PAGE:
13. Close the current ISim session and re-run the behavioral simulation as you have done before and when you run the simulation you will now see that it runs much faster. After playing around with the zoom settings a bit, your timing diagram should look close to that displayed below. While running simulations on your designs, you will probably find the need to be able to view internal signals and their values as the simulation runs on via the timing diagram. To get this working, draw your attention to the left most panel when ISim opens, called “Instances and Processes”. Here you can view all of the running instances of designs and processes within each design in your current test bench. To get the items from the decoder to show up in your timing diagram, click the down arrow on “counter_tb”, followed by the down arrow on “uut”. This will show you all of the processes running inside of the design as well as internal signals used within. To display an internal signal in the timing diagram, highlight one such as “count” and right-click, followed by Copy.
  14. Next, right-click under the “Name” field in the timing diagram window under all the current signals being displayed and select Paste.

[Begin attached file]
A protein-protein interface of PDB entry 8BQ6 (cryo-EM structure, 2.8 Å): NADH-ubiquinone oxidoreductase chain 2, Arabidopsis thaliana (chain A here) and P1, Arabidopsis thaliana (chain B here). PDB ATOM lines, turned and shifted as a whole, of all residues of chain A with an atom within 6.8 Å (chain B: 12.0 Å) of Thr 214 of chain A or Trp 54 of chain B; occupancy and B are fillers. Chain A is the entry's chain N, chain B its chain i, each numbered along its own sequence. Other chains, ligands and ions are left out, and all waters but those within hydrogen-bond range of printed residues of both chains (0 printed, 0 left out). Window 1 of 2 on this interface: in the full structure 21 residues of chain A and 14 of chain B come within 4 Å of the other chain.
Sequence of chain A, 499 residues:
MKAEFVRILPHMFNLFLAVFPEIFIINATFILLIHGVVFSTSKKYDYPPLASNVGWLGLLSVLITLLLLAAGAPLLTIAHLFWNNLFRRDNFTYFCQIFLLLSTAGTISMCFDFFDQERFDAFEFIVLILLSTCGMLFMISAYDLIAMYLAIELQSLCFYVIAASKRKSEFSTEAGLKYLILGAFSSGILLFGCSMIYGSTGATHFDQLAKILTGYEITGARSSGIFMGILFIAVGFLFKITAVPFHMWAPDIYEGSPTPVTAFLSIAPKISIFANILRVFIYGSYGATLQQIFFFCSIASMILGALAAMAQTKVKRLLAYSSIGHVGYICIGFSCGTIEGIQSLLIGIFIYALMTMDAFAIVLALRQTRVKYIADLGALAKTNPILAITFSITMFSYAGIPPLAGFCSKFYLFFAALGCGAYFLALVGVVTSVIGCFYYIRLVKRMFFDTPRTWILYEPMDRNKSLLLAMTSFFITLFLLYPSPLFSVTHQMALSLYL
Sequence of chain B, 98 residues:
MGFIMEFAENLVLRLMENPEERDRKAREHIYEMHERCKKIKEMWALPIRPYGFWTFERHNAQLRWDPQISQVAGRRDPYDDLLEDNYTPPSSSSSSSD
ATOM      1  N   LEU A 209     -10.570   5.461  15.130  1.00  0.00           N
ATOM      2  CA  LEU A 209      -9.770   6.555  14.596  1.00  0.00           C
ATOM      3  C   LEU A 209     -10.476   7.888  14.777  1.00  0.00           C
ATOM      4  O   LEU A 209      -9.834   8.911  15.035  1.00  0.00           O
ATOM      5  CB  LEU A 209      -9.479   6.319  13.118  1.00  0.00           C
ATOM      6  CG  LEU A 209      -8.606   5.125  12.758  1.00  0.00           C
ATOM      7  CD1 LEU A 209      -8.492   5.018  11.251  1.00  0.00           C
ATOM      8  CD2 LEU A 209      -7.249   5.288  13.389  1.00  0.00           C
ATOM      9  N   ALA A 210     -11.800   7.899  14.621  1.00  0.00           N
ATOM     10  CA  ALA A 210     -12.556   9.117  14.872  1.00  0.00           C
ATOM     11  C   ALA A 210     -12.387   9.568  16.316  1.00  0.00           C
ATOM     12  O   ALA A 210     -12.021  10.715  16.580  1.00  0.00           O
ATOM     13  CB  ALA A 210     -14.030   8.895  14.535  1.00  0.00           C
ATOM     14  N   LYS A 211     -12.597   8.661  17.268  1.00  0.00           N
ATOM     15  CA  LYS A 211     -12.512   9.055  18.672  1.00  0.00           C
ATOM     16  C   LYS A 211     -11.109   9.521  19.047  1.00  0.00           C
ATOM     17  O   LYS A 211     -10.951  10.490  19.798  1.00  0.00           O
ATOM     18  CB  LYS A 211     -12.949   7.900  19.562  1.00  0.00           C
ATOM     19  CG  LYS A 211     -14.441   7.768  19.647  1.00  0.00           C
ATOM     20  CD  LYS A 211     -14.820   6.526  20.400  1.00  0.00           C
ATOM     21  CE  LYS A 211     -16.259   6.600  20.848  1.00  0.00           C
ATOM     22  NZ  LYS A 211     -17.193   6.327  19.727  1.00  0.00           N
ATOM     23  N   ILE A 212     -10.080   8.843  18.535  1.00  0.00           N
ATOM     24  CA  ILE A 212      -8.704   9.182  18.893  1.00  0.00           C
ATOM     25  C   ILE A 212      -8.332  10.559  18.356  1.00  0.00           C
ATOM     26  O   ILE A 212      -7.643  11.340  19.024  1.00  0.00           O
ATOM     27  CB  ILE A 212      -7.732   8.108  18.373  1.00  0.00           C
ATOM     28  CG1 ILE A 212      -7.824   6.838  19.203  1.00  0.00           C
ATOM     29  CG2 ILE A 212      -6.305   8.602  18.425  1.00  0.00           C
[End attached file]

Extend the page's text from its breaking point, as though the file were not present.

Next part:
15. You should now see the internal counter signal displayed in the timing diagram window under all of the previous top-level signals. After some adjustments to the zoom settings it should look more or less like the following image. You may repeat the steps above to view the 1 KHz clock process and in the future any other signals you wish to the view. The final result should look approximately the same as below.
  16. Finally, replace the stimulus of the test bench with the following code segment. This will display a reset signal as well as a sample assert statement for checking certain conditions in your test benches. This test is meant to fail to show you the kind of debug output from the console to expect when a statement fails. -- Stimulus process stim_proc: process begin -- hold reset state for 100ns. wait for 100ns; --Sample way of setting inputs - reset used as a redundant example. reset
  17. You now have a working counter test bench simulation with the ability to change clock rates as well as add internal signals and check assert statements for a fully functional VHDL debugger. For more information on ISim as well as more tips on simulation for VHDL and Xilinx, please refer to the references of this document. References 1. VHDL Counter Tutorial, http://ece.wpi.edu/~rjduck/Nexys2%20ISE%2010_1%20Counter%20Tutorial.pdf 2. ISE Simulator – In-depth Tutorial, http://www.xilinx.com/support/documentation/sw_manuals/xilinx11/ug682.pdf